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Nokia versus Motorola, by the numbers

July 20, 2006

Business end of the Nokia N73 3.2 MPix cellcam...PEBL-esque, anyone?

Nokia Q2 numbers are out. In a nutshell:

  • NOK shipped 78.4 million phones in Q2 2006 compared to 60.8 million units in Q2 2005
  • Smart phone (Nokia Multimedia unit) revenues rose 37% to 1.89 billion euros ($2.36 billion)
  • Average selling price declined to 102 euros ($127) from 105 euros, due to large volumes of cheap phones in emerging markets
  • Sales rose 22% to 9.81 billion euros ($12.24 billion), from 8.06 billion euros Q2 2005
  • Net profit up 43% to 1.14 billion euros ($1.42 billion), up from 799 million euros Q2 2005
  • Global market share of 34%, down 1% from Q1 2006 but up from 33% in Q2 2005
  • Gains in market share in Europe and Asia offset by loss of share in North America, South America, the Middle East, and Africa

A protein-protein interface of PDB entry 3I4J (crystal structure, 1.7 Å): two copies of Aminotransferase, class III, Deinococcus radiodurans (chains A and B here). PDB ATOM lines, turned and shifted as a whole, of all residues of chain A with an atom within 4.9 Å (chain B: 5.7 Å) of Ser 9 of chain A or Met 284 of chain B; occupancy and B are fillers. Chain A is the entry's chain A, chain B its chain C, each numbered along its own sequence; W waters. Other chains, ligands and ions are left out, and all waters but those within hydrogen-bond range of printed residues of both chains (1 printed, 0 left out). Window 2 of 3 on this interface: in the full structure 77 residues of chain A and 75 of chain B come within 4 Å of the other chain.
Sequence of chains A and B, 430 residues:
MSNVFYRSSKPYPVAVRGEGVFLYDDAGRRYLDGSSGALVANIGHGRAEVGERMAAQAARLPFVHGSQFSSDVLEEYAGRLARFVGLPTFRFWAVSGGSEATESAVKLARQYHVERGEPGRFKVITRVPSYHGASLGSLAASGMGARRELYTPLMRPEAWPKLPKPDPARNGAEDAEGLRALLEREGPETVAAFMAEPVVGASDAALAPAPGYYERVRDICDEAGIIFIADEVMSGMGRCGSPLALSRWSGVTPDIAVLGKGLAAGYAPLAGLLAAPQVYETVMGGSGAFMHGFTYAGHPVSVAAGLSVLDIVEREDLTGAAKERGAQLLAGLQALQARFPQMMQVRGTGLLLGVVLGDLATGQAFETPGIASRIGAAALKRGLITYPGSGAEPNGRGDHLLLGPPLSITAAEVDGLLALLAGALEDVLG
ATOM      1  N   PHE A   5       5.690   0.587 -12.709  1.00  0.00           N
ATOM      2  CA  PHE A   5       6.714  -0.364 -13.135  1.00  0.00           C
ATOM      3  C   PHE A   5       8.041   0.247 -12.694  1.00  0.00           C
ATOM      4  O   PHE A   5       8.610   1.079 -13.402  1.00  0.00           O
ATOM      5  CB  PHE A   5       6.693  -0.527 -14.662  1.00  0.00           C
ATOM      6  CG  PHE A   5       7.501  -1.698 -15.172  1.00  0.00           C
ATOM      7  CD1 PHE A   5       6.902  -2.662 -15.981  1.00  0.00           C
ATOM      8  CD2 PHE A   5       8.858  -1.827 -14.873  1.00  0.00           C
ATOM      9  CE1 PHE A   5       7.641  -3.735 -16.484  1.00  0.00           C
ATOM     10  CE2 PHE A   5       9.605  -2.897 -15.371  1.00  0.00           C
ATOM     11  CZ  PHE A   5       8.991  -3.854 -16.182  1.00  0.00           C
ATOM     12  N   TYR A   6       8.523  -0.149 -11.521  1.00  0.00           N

Compare the above with Motorola’s results released the previous day:

  • Motorola shipped 51.9 million cell phones in Q2 2006
  • Sales in the cell-phone unit rose 46 percent to $7.14 billion, nearly two-thirds of the MOT total
  • Shipped 50 millionth RAZR V3 this week (RAZR line launched Q4 2004)
  • Sales rose 29% to $10.9 billion, from $8.4 billion in Q2 2005
  • Net profit increased 48% to $1.38 billion, up from $933 million in Q2 2005
  • Increased its global market share to 22% in Q2 of this year, up from 13% eighteen months again
  • Motorola has enjoyed 7 consecutive quarters of market share growth, based largely upon the longevity of RAZR’s success

One has to wonder how Nokia’s withdrawal from CDMA development will affect things in coming quarters, especially with Motorola delivering some very interesting EVDO devices and doing everything right to support them (check out their Q Wiki). Clearly the short term trend is Moto gaining ground on Nokia. Whether or not this will continue and Motorola will retake the world market share lead it lost in 1998 is debatable. What’s clear, however, is that MOT and NOK are both pulling away from the rest of their competitors.

Is mobile handset design and marketing now a two horse race?

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